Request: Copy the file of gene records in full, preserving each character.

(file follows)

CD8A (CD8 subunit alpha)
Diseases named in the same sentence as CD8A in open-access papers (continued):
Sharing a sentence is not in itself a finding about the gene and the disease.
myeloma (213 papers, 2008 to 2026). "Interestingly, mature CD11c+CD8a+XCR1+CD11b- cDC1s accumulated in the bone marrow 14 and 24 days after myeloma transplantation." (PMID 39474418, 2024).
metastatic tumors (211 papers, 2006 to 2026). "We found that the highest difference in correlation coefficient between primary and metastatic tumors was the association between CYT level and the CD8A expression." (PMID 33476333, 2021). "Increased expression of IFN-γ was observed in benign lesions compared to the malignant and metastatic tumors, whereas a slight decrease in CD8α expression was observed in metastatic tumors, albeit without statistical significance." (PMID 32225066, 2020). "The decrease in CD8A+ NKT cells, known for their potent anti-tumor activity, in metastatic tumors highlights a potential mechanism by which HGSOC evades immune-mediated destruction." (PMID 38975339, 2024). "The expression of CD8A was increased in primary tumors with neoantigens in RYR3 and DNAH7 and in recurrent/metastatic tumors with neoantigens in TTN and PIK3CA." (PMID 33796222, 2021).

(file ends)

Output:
CD8A (CD8 subunit alpha)
Diseases named in the same sentence as CD8A in open-access papers (continued):
Sharing a sentence is not in itself a finding about the gene and the disease.
myeloma (213 papers, 2008 to 2026). "Interestingly, mature CD11c+CD8a+XCR1+CD11b- cDC1s accumulated in the bone marrow 14 and 24 days after myeloma transplantation." (PMID 39474418, 2024).
metastatic tumors (211 papers, 2006 to 2026). "We found that the highest difference in correlation coefficient between primary and metastatic tumors was the association between CYT level and the CD8A expression." (PMID 33476333, 2021). "Increased expression of IFN-γ was observed in benign lesions compared to the malignant and metastatic tumors, whereas a slight decrease in CD8α expression was observed in metastatic tumors, albeit without statistical significance." (PMID 32225066, 2020). "The decrease in CD8A+ NKT cells, known for their potent anti-tumor activity, in metastatic tumors highlights a potential mechanism by which HGSOC evades immune-mediated destruction." (PMID 38975339, 2024). "The expression of CD8A was increased in primary tumors with neoantigens in RYR3 and DNAH7 and in recurrent/metastatic tumors with neoantigens in TTN and PIK3CA." (PMID 33796222, 2021).